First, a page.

Confirmation bias, Object and Lilith go hand in hand with other factors as well...

We have Belief Perseverance, where beliefs persist after the evidence for them is shown to be false and lets face it, Lilith is still quoted today.

There is also The Irrational Primacy Effect, where a greater reliance is placed on information encountered early in a campaign and lets face it, Lilith is quoted today.

We can also look at Illusory Correlation, which is where people falsely perceive an association between two events or situations, such as sexual assault and clubs, as sold to us by the Lilith report, which by the way is still quoted today.

The Second Important Development - Academics Started Getting Involved….

Dr Teela Sanders of Leeds University published some research that showed lap dancing and lap dancers in a more objective manner. You can find it here. The press got hold of it and numerous newspapers published articles that commented on the percentage of lap dancers that were graduates. Dr Sanders was not very popular with Object for her work. In fact, an Object activist apparently sent Dr Sanders a letter an excerpt of which is below….

Dear Dr Sanders,

I was really saddened and angry to read the newspaper articles which had picked up on your 'research' into lapdancing and, to some extent, manipulated it to suit their own purposes. I do feel that it is irresponsible of you to allow your research to be presented in this misleading way - I note that you only interviewed 300 women in two cities in Britain - hardly a conclusive piece of research in terms of numbers or location.

I would also argue that what appears to be qualitative research can hardly be applied on a national, (let alone global) scale and that your statistical findings mean the articles fail to explore any causal relationship between women with degrees becoming lapdancers and society at large or indeed, the assertation that, 'the majority of lapdancers' (which should read 'the majority of the 300 lapdancers interviewed in two British cities') saying they 'enjoy' their work. WHY these women now SAY they enjoy a job which effectively reduces them to a sexual object, is far more important than a set of statistics.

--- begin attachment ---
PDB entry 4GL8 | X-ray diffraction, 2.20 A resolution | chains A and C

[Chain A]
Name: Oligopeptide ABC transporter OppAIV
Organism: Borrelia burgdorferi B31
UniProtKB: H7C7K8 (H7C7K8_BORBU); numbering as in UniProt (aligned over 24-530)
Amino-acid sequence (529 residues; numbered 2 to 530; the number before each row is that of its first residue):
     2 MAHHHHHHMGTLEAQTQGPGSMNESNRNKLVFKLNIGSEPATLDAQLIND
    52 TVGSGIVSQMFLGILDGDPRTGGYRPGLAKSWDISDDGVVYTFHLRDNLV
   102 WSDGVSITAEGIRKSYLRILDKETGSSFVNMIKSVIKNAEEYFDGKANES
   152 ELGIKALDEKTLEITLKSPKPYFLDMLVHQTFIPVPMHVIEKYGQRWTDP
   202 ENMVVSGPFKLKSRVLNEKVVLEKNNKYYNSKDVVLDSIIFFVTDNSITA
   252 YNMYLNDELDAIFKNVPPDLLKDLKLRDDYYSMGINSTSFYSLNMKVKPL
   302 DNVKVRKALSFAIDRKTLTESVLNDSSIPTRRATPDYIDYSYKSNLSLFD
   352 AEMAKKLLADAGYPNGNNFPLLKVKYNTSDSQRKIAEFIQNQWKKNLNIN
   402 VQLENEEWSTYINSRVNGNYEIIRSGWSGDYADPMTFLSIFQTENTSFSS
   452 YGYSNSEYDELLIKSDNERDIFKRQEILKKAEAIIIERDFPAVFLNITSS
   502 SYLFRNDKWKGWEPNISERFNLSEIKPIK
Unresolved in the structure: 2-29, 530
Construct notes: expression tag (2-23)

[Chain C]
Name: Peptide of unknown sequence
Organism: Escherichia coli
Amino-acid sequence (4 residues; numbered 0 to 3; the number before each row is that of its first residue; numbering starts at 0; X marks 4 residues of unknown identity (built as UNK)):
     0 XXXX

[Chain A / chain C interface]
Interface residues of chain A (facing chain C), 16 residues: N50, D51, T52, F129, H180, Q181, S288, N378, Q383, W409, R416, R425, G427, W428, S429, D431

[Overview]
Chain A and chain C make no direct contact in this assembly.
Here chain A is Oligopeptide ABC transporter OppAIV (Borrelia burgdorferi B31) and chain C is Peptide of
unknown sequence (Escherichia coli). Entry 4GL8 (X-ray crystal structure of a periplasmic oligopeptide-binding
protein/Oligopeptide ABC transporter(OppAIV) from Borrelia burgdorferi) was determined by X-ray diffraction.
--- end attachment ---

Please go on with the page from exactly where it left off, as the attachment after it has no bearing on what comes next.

I intend to make this letter the subject of a future posting, but for now lets look at in the context of confirmation bias.

Do you notice how the word research has been punctuated? In this way the writer implies that she does not consider the work to be research at all. It is also interesting to see how the writer tries to disparage Dr Sanders, but actually ends up doing the very same thing to Object. Dr Sanders interviewed 300 people and apparently it is ‘hardly conlusive’. Yet Objects campaign was in part based upon interviews with seven dancers. If 300 is 'hardly conclusive', 7 is utterly meaningless. Finally the capitalisation of the word ‘say’ in the final paragraph implies that the people being interviewed were in fact telling lies when they stated that enjoyed their jobs.

Brooke Magnatis work was easy for the prohibitionist to discount, they had as the basis for their view that Dr Magnati was Belle Du Jour. Dr Sanders is a well respected academic and undoubtably Object viewed her paper as a trespass upon their territory.

Sorry, who are the 'ignorant privileged again? Pot - Kettle scenario I think....
Its great to see that the first comment from the compilation above is in denial about dancer job satisfaction and academic credentials. Later we see that Dr Sanders is wrtten off a 'misogynist' rent a quote and finally we see the favoured justification for being intellectually blinkered, that Dr Sanders has a 'vested interest'.

Remember that conspiracy theorists present their ideas ‘as special, unique insight unknown or unappreciated by others’. The last thing any of the prohibitionists wanted was an academic weighing in with their views. It might spoil the party....

Some work conducted in the 1960s suggested that people, perhaps unsurprisingly are innately biased towards confirming their existing beliefs. Some later reassessment concluded that people have a tendency to test ideas in a one-sided way, focusing on one possibility and ignoring alternatives. But why is this the case?